To say that the neighbors badly underestimated Olga would be very much an understatement.
When a delegation arrived by boat, Olga welcomed them and heard their invitation, the Chronicle reports. Instead of an immediate answer, she said “Your proposal is pleasing to me, indeed, my husband cannot rise from the dead. But I desire to honor you tomorrow in the presence of my people,” the Chronicle reports. She asked them to return being carried by her people in their boat. The Drevlyans interpreted this as some kind of honor, so the next day they did so, sitting proudly in their boat while being carried by Olga’s subjects.
When the boat came before Olga, she commanded that it be dropped into a newly dug pit. “Olga bent over and inquired whether they found the honor to their taste,” according to the Chronicle. “They answered that it was worse than the death of Igor. She then commanded that they be buried alive, and they were thus buried.”
Olga’s vengeance had not been saited. She sent messages to the Drevlyans asking that they send distinguished men to escort her to Prince Mel. They did so, and when the citizen escorts arrived, she offered them a bath after their journey, then had them locked up in the bathhouse, which was then set on fire.
Still, the Drevlyans appeared to be unaware of all this slaughter. She sent a letter ahead: “I am now coming to you so prepare great quantities of mead in the city where you killed my husband, thus I may weep over his grave and hold a funeral feast for him.”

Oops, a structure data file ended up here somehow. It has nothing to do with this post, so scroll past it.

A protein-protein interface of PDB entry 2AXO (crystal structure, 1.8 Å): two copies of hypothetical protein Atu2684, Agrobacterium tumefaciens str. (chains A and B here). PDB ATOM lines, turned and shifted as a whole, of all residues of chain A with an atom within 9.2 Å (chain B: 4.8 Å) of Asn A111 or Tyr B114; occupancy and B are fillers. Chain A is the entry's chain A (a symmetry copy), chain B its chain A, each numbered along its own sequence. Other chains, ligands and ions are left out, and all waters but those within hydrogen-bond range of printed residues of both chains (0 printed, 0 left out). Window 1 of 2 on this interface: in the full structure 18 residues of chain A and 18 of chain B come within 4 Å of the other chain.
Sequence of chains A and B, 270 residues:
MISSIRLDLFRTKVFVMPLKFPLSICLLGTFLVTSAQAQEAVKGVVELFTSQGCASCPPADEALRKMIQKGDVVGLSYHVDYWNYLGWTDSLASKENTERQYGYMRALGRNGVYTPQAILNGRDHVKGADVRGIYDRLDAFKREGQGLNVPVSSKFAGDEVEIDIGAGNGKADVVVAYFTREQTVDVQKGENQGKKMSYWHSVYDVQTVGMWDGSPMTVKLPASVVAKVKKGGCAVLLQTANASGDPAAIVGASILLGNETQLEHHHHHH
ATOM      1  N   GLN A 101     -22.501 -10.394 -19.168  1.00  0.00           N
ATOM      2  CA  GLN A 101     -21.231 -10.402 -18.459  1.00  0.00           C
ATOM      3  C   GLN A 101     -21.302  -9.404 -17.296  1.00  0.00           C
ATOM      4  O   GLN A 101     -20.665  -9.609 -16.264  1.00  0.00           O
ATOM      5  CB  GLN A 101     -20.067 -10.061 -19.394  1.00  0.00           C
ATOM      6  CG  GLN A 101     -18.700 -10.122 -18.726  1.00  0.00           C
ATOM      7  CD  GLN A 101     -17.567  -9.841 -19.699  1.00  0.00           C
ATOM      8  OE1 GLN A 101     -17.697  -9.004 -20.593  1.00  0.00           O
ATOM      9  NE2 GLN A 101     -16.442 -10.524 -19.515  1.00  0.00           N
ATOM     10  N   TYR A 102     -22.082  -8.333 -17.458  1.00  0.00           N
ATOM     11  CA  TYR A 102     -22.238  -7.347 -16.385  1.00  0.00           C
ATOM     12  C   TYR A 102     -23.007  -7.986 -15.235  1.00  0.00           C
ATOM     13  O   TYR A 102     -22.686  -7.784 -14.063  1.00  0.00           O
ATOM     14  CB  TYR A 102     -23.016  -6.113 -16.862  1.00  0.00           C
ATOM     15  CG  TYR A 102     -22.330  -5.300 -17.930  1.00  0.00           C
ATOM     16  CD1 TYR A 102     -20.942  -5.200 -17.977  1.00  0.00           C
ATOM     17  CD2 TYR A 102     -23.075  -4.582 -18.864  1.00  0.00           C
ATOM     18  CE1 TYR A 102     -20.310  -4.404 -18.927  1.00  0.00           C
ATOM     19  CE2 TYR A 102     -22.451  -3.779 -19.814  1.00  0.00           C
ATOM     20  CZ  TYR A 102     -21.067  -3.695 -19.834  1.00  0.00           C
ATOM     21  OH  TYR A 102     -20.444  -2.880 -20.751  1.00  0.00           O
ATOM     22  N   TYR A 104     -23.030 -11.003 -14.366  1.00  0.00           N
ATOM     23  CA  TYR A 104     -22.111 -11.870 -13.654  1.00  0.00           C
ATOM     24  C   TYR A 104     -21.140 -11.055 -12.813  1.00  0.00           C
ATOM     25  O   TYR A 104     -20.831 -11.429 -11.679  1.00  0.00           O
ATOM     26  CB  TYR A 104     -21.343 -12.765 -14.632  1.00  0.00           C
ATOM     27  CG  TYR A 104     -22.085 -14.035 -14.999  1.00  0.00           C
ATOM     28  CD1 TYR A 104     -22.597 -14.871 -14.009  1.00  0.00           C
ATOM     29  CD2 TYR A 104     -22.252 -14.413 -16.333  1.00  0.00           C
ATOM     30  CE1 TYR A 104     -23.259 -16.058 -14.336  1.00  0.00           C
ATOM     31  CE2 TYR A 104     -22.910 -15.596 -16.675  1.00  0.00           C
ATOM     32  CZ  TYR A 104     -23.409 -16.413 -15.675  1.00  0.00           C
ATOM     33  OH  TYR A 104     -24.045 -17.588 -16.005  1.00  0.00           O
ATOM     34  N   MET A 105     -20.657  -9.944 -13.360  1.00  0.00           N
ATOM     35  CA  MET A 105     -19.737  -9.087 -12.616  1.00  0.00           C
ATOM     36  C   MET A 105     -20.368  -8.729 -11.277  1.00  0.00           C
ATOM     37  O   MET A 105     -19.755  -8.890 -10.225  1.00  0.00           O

At the funeral feast Olga’s bodyguards waited table and did not drink themselves. So when the guests at the wedding feast were adequately drunk, the Kievians killed them all and returned home. The Chronicle puts this death toll at an improbable 5,000.
Much of the story had been questioned by modern historians, who wonder if the events ever could happen in this way. Still most agree that the following year, as the Chronicle says, Olga with her young son set out with a large army to ravage the Drevlyan lands. The war climaxed in a year-long siege of Izkorosten, which Olga broke in an unusual way.
“I do not desire further revenge, but I am anxious to receive a small tribute. After I have made peace with you, I shall return home,” Olga told the embattled foes, according to the Chronicle. She asked each Drevlyan for three pigeons and three sparrows. When these were delivered, she distributed the birds among her soldiers and instructed them on how to attach flammable material to the birds. The Chronicle said that when night came, the soldiers released the birds, which then flew to their nests in the city and set multiple fires. As the people fled, Olga’s soldiers cut them down. Some who survived became slaves, and the remainder were ordered to continue to pay tribute to Kiev.
The long war must have made an impression on the young Svyatoslav because as he grew, he did what Vikings do, that is raid and pillage, even challenging the Eastern Roman Empire. Meanwhile, Olga ran the administration of the country.
So how did a blood thirsty pagan autocrat become an Orthodox saint?